Work isn’t always a steady, linear process. For some industries, or departments, it comes in peaks, troughs and cycles. Whilst you cannot change the cyclical nature of some work, planning ahead puts you in control of these cycles, rather merely reacting to them.
A few basic rules of time management
Good time management is essential if you are to handle any heavy workload without excessive stress. Concentrate on results and not activity.
Focus on your priorities so that you deal only with the most important jobs during your ‘busy’ phase and leave the low value jobs until you have more time. When busy – delegate as much as possible, especially those less urgent jobs which can be distracting.
Downtime and what to do with it
Downtime may seem like dead time, or a time to relax, if you only view it as having nothing to do. The smart thing to do is to make use of it creatively. For example, are there any non-important, non-priority jobs which you can do in your downtime and get out of the way?
You may not feel like doing them – because they are not important – and may not be subject to impending deadlines, but they will inevitably weigh on your mind if left unfinished.
Macro time management
The macro approach means not simply looking at how to handle things when you're busy, but looking at the whole work cycle. Examine what important tasks will be coming along in the future and ask yourself is there anything you can prepare for now.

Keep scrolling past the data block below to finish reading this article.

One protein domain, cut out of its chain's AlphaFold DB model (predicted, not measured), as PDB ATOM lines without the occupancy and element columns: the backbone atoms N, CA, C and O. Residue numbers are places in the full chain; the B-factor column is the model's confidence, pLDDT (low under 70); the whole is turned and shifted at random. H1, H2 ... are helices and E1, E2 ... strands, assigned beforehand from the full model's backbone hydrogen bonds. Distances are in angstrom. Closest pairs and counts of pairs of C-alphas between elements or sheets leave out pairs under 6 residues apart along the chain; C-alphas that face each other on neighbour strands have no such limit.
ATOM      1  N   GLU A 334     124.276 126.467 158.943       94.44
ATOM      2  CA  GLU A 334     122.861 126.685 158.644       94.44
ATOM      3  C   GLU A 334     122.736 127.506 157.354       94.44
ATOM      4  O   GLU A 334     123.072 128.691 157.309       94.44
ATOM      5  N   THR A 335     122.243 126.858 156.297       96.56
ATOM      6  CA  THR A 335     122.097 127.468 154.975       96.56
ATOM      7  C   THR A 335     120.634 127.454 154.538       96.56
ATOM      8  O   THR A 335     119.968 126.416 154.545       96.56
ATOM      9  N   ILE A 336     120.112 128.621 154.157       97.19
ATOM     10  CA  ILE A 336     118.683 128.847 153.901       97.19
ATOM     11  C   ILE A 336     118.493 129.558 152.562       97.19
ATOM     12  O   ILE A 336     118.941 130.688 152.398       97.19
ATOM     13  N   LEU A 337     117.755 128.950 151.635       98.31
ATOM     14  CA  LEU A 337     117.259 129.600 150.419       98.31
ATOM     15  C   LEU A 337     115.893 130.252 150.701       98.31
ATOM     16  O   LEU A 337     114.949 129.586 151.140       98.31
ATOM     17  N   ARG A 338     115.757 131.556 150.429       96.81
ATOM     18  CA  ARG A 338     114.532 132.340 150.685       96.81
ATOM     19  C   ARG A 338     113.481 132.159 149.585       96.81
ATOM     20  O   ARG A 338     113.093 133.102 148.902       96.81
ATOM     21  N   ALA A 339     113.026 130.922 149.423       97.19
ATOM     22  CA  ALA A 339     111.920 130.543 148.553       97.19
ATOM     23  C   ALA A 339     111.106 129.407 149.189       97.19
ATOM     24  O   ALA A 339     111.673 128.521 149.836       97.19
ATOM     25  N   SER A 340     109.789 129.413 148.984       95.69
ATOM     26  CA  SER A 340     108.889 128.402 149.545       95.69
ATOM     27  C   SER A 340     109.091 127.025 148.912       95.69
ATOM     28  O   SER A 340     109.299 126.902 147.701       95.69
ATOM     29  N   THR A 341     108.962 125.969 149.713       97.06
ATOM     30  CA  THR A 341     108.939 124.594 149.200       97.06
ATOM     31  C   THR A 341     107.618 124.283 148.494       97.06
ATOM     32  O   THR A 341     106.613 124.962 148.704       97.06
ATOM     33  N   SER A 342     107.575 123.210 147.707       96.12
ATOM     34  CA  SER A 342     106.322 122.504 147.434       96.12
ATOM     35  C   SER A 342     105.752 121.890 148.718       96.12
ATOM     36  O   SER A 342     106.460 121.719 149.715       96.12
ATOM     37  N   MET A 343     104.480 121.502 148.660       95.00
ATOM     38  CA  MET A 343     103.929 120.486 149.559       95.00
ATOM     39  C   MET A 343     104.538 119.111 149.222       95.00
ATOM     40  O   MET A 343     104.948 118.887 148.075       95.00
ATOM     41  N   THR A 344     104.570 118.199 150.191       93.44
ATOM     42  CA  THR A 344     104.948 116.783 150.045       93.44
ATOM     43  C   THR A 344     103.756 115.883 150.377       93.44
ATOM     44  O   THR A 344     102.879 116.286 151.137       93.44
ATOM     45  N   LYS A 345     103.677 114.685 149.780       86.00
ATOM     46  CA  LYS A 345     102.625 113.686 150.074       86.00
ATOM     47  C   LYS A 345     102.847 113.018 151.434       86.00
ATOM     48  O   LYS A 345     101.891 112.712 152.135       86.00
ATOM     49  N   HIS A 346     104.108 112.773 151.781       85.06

Will you need to organise additional resources such as:
Downtime, especially if it is predictable, is a great chance to organise training courses for yourself or others. Retraining or up-skilling in downtime doesn’t impact on the daily workload and also minimises impact on the bottom line.
It’s a chance to bring yourself or your team up to date with developments in your industry by attending or organising:
Traditionally in the creative industries, studio downtime is often a chance to ‘pitch’ for new business or generate new ideas. In any organisation, however, it is a chance to explore and investigate new opportunities or a new way of doing things.
Managing the peaks
When work is very busy, it’s all hands to the pump, making it even more important on focus on results. Is the task you are doing really worthy of your time, or could it be satisfactorily delegated? However, those tasks which we feel are too important to be delegated may be our subjective views.
For example, are you simply doing a job yourself because you deem it to be more prestigious?